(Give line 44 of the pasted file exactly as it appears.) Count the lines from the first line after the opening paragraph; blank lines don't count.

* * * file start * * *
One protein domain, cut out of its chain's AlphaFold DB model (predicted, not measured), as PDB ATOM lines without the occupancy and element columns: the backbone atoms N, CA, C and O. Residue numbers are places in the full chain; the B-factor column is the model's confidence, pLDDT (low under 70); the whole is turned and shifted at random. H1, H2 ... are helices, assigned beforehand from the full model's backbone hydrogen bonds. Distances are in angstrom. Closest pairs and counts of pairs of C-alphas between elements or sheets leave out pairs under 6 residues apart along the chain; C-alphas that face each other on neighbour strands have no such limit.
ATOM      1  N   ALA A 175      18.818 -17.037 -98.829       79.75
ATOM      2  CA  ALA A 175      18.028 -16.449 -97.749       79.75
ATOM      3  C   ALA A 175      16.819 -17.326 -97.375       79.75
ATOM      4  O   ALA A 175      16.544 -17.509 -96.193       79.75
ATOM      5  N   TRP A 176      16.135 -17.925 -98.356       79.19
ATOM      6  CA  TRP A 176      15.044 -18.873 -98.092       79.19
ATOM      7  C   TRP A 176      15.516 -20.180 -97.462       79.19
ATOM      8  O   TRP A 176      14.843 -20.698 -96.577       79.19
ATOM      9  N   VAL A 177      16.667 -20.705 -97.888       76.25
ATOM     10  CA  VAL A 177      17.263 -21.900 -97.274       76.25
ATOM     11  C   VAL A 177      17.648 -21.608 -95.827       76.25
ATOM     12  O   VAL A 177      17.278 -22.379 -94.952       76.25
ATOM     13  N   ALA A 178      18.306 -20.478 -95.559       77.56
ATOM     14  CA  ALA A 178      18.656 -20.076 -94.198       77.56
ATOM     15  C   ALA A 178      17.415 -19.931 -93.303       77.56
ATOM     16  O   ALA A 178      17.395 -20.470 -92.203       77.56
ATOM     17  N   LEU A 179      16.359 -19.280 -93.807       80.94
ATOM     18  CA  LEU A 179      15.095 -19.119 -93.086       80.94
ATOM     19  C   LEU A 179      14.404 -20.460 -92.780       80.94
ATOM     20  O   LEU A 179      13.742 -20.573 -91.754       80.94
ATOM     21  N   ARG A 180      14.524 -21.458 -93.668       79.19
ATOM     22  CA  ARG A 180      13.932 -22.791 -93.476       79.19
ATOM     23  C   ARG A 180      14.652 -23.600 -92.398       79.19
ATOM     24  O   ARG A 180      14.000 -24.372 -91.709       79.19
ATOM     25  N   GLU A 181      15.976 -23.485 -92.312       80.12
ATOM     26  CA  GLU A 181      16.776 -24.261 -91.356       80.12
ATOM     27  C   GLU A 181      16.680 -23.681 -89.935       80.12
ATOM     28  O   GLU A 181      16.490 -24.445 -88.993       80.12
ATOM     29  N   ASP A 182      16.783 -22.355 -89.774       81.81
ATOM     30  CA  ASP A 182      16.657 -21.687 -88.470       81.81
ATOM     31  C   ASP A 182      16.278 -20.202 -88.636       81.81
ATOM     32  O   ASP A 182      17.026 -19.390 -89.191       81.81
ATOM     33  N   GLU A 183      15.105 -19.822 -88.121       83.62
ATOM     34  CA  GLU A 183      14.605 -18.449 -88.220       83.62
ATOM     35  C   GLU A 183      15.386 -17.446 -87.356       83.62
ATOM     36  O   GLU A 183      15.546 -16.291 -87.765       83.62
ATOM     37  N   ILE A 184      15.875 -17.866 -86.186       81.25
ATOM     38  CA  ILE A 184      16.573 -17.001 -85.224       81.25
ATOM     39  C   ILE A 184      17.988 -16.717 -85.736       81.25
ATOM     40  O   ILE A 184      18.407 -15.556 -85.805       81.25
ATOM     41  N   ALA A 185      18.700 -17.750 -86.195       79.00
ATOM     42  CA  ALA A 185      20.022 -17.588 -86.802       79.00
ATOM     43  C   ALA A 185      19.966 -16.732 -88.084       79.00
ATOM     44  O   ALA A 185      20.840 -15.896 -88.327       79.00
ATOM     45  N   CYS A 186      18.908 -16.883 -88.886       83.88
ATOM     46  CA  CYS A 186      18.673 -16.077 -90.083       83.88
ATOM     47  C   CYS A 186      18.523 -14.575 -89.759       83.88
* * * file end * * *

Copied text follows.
ATOM     44  O   ALA A 185      20.840 -15.896 -88.327       79.00